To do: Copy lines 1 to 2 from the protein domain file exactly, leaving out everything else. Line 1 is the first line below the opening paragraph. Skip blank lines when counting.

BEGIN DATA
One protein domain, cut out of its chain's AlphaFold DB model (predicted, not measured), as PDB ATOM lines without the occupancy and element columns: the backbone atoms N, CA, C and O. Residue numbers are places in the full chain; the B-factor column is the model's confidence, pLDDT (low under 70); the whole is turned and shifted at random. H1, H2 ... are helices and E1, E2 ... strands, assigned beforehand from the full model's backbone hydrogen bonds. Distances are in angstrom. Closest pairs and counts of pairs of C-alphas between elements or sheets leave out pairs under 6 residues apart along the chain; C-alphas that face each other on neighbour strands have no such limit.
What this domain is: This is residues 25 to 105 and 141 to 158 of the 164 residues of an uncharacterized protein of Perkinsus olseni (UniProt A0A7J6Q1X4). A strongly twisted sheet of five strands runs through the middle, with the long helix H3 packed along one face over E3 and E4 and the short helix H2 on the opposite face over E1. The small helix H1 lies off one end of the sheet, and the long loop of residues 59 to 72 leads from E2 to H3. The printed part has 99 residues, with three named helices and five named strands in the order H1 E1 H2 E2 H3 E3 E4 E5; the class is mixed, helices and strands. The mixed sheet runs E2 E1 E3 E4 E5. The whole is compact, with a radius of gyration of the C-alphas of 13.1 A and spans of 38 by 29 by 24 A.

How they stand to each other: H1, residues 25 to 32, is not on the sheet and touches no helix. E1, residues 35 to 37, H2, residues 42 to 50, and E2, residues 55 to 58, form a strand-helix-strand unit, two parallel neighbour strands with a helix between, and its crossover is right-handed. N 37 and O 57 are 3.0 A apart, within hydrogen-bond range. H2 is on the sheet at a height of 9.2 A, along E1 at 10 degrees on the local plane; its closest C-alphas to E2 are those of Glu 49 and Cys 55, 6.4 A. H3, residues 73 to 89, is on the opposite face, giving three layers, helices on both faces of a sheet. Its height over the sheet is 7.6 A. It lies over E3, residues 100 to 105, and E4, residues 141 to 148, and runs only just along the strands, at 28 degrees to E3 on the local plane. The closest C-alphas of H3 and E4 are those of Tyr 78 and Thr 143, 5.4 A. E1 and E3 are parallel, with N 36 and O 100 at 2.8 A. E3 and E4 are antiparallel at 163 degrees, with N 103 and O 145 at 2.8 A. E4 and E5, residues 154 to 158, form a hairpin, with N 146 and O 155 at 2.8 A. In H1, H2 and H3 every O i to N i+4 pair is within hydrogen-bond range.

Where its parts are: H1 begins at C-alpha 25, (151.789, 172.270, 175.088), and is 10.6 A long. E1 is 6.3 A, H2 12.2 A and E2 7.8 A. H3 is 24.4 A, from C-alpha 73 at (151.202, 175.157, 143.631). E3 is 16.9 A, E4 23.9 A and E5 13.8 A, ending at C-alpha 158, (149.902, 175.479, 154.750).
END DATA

What this domain is: This is residues 25 to 105 and 141 to 158 of the 164 residues of an uncharacterized protein of Perkinsus olseni (UniProt A0A7J6Q1X4). A strongly twisted sheet of five strands runs through the middle, with the long helix H3 packed along one face over E3 and E4 and the short helix H2 on the opposite face over E1. The small helix H1 lies off one end of the sheet, and the long loop of residues 59 to 72 leads from E2 to H3. The printed part has 99 residues, with three named helices and five named strands in the order H1 E1 H2 E2 H3 E3 E4 E5; the class is mixed, helices and strands. The mixed sheet runs E2 E1 E3 E4 E5. The whole is compact, with a radius of gyration of the C-alphas of 13.1 A and spans of 38 by 29 by 24 A.

How they stand to each other: H1, residues 25 to 32, is not on the sheet and touches no helix. E1, residues 35 to 37, H2, residues 42 to 50, and E2, residues 55 to 58, form a strand-helix-strand unit, two parallel neighbour strands with a helix between, and its crossover is right-handed. N 37 and O 57 are 3.0 A apart, within hydrogen-bond range. H2 is on the sheet at a height of 9.2 A, along E1 at 10 degrees on the local plane; its closest C-alphas to E2 are those of Glu 49 and Cys 55, 6.4 A. H3, residues 73 to 89, is on the opposite face, giving three layers, helices on both faces of a sheet. Its height over the sheet is 7.6 A. It lies over E3, residues 100 to 105, and E4, residues 141 to 148, and runs only just along the strands, at 28 degrees to E3 on the local plane. The closest C-alphas of H3 and E4 are those of Tyr 78 and Thr 143, 5.4 A. E1 and E3 are parallel, with N 36 and O 100 at 2.8 A. E3 and E4 are antiparallel at 163 degrees, with N 103 and O 145 at 2.8 A. E4 and E5, residues 154 to 158, form a hairpin, with N 146 and O 155 at 2.8 A. In H1, H2 and H3 every O i to N i+4 pair is within hydrogen-bond range.